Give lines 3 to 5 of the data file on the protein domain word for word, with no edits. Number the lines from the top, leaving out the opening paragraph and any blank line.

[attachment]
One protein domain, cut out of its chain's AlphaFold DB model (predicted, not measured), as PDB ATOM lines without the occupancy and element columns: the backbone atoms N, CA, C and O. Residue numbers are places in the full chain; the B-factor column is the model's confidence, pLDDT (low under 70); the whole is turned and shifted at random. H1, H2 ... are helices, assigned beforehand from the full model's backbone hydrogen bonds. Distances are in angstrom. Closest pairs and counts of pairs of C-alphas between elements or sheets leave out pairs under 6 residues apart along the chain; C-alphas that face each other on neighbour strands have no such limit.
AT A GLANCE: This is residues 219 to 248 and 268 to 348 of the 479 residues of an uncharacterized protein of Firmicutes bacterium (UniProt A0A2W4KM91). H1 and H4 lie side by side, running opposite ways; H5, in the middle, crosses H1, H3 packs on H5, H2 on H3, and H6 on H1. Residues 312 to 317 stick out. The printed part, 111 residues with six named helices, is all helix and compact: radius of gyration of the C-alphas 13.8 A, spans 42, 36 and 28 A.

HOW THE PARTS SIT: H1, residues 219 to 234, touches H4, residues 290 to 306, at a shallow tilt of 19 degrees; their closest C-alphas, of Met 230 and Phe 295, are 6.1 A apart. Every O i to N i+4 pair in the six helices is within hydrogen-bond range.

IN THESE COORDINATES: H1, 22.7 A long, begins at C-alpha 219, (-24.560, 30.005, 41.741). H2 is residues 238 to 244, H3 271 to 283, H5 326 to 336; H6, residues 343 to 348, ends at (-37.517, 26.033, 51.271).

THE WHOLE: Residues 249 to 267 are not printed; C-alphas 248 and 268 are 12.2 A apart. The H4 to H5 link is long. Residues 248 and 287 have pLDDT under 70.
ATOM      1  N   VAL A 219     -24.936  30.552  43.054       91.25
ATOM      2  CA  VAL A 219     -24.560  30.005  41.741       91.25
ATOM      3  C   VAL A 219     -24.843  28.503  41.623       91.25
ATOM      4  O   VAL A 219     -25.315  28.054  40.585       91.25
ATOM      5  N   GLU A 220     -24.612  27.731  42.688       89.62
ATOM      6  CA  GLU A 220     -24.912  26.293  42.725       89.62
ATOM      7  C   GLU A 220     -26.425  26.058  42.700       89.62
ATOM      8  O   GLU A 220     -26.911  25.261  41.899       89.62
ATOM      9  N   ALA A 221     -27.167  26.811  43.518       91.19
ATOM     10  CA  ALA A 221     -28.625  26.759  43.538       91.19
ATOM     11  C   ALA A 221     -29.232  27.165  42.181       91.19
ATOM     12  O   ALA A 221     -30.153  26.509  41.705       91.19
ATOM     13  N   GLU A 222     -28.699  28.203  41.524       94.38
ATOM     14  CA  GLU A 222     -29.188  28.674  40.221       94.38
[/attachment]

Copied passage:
IN THESE COORDINATES: H1, 22.7 A long, begins at C-alpha 219, (-24.560, 30.005, 41.741). H2 is residues 238 to 244, H3 271 to 283, H5 326 to 336; H6, residues 343 to 348, ends at (-37.517, 26.033, 51.271).

THE WHOLE: Residues 249 to 267 are not printed; C-alphas 248 and 268 are 12.2 A apart. The H4 to H5 link is long. Residues 248 and 287 have pLDDT under 70.
ATOM      1  N   VAL A 219     -24.936  30.552  43.054       91.25